Faegre Baker Daniels partner Mark Voigtmann authored the following article for the Control System Integrators Association.
As a lawyer who concentrates his practice in the industrial automation space, I am frequently asked all manner of questions about insurance. One of the most basic comes from those who work in automation not as “companies,” but as individuals. Their question is really a quite simple one. It goes like this: “I’m an individual — not a company. Do I really need to buy the same type of business insurance policies that are typically purchased by much larger companies?
The answer is no — you don’t — so long as you can make the following statement in complete candor: I have absolutely no assets that are worth protecting.
It’s really that simple. If, in the event something goes terribly wrong on one of your projects, you are able to tell me with a straight face that you can afford to say goodbye to your car, your real estate, your boat, your bank accounts, your rare coins, your collection of Toby mugs, your savings — and you are willing to start all over again — your question is a legitimate one and you probably do not need insurance.
If, on the other hand, there are one or more “items” you would prefer to keep in the hands of your family and away from the hands of creditors — you probably ought to take a look at procuring at least some minimal level of coverage for your business activities.
What risks are we talking about? There are two broad categories. The first risk is that your mistakes or omissions cause someone else to be injured or to suffer a loss to their property. The second risk is that your mistakes or omissions cause someone else to lose money that they otherwise would have earned. The first risk is typically covered by an insurance product called a commercial general liability (CGL or sometimes simply GL) policy. The second risk, on the other hand, is typically covered by something called a professional liability (PL or “errors and omissions” (E&O)) insurance policy.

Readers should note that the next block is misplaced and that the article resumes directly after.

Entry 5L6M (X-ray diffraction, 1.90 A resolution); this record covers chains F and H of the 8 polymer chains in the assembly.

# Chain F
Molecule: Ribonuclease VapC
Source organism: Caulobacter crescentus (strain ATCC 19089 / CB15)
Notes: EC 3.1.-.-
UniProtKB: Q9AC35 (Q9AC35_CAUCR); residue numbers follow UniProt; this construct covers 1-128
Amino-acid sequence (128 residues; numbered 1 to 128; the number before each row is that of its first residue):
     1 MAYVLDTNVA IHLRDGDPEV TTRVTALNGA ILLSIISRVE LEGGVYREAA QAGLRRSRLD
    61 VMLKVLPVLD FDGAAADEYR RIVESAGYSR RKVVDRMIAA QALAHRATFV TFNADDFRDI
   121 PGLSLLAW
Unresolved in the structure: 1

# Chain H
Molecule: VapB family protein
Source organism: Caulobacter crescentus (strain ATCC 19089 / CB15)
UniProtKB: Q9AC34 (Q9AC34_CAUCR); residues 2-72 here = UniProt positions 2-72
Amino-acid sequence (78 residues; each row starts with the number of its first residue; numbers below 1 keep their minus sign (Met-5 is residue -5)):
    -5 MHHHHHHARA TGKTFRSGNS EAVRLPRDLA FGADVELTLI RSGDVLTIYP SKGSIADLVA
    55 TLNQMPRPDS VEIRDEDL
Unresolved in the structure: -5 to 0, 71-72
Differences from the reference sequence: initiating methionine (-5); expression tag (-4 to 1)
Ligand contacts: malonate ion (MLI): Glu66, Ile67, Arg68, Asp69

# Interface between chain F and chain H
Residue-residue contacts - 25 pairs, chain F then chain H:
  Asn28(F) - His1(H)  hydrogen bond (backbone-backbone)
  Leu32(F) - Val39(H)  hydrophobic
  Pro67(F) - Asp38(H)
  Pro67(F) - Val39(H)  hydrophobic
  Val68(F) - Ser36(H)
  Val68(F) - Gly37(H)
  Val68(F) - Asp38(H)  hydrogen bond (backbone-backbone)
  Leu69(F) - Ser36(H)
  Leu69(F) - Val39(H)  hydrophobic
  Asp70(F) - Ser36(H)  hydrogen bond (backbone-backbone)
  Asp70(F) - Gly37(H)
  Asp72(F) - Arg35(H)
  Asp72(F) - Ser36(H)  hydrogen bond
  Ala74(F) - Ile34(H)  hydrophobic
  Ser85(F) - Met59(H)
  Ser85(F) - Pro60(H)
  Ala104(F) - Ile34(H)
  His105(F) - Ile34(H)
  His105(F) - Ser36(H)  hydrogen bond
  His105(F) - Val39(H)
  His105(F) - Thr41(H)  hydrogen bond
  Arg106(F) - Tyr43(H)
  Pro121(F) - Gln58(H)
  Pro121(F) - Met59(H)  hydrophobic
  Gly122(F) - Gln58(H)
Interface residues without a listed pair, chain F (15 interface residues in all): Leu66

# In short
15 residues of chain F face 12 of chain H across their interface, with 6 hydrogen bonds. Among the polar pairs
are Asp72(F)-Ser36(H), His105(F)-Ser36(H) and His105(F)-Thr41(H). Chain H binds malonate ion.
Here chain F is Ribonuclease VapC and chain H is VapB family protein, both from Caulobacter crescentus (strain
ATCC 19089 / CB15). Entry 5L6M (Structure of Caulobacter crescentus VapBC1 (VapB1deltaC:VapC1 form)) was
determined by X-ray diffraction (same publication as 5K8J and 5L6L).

In each situation if you are sued and you do not have one (or both) of these policies you likely will be out to sea without the proverbial paddle.
Of course you may be asking yourself: if I work as a subcontractor, doesn’t my prime contractor’s insurance cover me? The answer here is a clear no. Yes, it is true that the prime contractor is likely protected if you make mistakes (and someone tries to hold the prime responsible for your mistakes), but that is not the same thing as saying there is coverage for you individually — typically there is none.
Nor does your car, homeowner’s or individual umbrella policy provide any help. Car insurance protects against the risk of car accidents and related losses. Home insurance protects against personal injury or property loss resulting from things happening at your home. Losses to third parties for business activities occurring nowhere near your home or car simply are not on the radar screen for home or car policies.
What about taking great care to avoid mistakes? Isn’t being a highly experienced and capable industrial engineer some protection against these types of losses? In other words, assuming that I am very good at what I do and never have caused damage, injury or loss in the past, doesn’t that say something about the odds of facing such a problem — and the need for business insurance — in the future?
Maybe, but keep in mind that such insurance doesn’t just protect you when you have actually caused such problems; perhaps more importantly, it also pays for lawyers to defend you on those occasions where you have done nothing wrong.